Denitza Georgieva leads a Waldorf dolls workshop in Institut Montana Zugerberg
Published on 2017-08-03
As many of us learn by the time we reach adulthood life is unpredictable. Sixteen years ago I would have never imagined I would return one day in my beloved high school in Switzerland to teach a doll making class!
Maria and I were invited by Institute Montana Zugerberg to teach a doll-making workshop during its summer session. The two days we spent on the Zugerberg were magical on many levels. They reminded me of my own childhood spent on the mountain, the wonderful teachers and friends I had there. It was a very humbling experience to be on the other side of the teaching bench and I wish I could express my gratitude to my teachers from back then.
My fellow alumna Velia Tricoli manages the Montana summer sessions and she invited us to share our knowledge and experience with the current students. It was our first time giving a workshop for older children and we were not sure what to expect. We wrongly assumed that they would need help on every step and that we would need to simplify the doll making process significantly for them. On the contrary, they were eager to learn every detail and were curious to hear about the philosophy behind the Waldorf dolls. We all agreed that natural dolls feel warmer and more pleasant to hug than plastic dolls.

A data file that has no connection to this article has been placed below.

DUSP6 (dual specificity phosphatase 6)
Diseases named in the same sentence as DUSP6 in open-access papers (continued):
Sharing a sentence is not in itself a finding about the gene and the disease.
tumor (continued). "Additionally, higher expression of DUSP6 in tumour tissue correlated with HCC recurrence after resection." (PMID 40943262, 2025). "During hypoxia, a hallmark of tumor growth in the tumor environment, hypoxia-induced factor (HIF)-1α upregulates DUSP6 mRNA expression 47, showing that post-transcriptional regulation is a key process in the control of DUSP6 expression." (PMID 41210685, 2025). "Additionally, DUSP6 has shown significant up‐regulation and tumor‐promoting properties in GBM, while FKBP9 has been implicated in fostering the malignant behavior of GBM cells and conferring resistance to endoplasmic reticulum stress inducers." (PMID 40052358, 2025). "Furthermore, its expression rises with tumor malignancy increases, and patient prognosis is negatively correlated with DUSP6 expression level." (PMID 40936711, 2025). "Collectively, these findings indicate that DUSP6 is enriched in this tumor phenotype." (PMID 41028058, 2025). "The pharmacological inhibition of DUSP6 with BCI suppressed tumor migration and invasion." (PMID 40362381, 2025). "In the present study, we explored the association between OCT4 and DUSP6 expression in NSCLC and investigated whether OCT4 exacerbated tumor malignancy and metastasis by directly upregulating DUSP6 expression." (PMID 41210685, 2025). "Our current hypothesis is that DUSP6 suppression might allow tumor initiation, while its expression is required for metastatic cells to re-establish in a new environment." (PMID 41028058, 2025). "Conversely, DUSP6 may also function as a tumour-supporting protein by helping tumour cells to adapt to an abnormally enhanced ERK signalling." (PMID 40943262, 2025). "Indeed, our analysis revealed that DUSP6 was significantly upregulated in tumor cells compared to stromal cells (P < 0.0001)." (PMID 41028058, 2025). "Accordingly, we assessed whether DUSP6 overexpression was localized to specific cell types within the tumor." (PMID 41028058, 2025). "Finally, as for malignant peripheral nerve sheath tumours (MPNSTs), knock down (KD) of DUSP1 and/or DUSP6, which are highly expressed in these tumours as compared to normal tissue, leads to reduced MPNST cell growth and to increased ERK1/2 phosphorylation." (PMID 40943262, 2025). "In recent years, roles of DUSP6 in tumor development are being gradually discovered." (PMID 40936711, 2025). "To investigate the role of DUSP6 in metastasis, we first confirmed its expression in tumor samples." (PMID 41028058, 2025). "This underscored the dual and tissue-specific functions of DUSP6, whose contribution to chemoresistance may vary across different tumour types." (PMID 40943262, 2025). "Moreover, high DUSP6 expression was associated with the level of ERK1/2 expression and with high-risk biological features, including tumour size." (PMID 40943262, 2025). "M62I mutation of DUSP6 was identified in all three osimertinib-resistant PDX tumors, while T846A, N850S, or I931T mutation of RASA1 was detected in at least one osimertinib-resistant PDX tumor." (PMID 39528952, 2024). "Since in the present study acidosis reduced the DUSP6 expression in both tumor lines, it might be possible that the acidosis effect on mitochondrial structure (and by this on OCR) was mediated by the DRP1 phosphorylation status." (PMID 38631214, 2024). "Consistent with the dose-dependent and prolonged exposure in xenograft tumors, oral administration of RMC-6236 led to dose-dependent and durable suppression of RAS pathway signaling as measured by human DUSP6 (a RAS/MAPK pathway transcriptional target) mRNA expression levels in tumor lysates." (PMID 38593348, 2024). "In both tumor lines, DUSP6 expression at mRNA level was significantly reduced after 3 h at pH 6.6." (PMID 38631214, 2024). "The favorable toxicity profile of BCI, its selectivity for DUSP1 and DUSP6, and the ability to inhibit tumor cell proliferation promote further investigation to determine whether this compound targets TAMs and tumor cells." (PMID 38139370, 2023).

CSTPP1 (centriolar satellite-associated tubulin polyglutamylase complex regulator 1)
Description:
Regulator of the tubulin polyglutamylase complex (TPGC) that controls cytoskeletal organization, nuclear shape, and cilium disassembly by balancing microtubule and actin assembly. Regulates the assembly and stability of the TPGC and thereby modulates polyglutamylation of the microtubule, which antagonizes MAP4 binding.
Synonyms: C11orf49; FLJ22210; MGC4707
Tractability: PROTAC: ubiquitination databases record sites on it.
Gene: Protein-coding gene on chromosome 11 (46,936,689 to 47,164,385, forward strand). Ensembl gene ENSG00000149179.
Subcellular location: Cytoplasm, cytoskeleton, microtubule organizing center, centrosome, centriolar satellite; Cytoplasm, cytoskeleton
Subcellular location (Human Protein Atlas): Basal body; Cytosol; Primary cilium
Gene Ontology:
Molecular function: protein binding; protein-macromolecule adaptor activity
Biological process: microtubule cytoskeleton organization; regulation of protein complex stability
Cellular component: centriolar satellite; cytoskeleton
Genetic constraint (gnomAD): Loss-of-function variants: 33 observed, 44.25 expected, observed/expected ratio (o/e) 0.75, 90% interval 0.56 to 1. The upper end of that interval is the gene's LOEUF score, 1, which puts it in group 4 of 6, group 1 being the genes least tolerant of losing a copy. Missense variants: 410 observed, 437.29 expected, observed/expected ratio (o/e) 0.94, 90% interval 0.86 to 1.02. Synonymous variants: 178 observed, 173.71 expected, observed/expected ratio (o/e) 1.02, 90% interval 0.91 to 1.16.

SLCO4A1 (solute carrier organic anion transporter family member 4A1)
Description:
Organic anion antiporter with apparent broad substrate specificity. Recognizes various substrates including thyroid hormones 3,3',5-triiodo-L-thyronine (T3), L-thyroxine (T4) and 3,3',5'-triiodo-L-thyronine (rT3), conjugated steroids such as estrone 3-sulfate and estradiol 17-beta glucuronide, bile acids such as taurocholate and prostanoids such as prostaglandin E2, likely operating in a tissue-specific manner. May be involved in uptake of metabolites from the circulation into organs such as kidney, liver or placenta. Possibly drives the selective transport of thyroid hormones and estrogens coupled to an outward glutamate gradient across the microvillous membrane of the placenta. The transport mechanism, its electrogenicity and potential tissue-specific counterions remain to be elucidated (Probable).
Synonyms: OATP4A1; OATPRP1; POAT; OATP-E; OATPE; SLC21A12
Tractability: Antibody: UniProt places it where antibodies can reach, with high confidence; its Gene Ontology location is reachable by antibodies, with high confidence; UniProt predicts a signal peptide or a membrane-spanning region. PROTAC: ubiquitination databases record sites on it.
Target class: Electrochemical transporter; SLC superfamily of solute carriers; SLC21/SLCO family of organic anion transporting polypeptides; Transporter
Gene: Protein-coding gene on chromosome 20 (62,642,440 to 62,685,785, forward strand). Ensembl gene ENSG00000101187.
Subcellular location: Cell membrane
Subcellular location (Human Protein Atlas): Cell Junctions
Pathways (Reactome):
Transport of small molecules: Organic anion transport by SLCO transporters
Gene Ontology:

One of the best things working with children is that they do not shy from voicing their opinions and wishes. Usually we communicate mostly with parents and shop owners and they have different ideals of beauty than the children. For example, parents often buy dolls dressed in pink for their daughters and almost all the girls chose blue dresses for their dolls. Parents also tend to choose dolls that look like their children where as many of the girls designed their dolls looking like their friends. One girl from Shanghai even made her doll look like Velia because she is so friendly and fun. The girls decided to stuff their dolls not so firmly and advised us to make our dolls softer in the future. It is always good to listen to your end customers! As the girls were browsing through our catalogue choosing clothes for their dolls they came up with lots of new design ideas that we would like to incorporate in our coming collection.
We like to think our dolls represent the children of the world and what makes a school like Institute Montana so special is that it gives a chance to real children from all over the world to grow together peacefully and set up the foundation of better world. Our workshop took place in the Felsenegg building of the school, the very same building that during World War Two hid Jewish children in its basement from the Nazis. This brave spirit continues to flow through the ideals that lead the school and are reflected in each and every school activity. With pride I can say I was part and continue to be part of this legacy.
Making dolls for two days with children from different corners of the world did not simply involve sewing and stuffing wool but was rather a process of getting together, acknowledging our differences and similarities and celebrating the universal joy of childhood.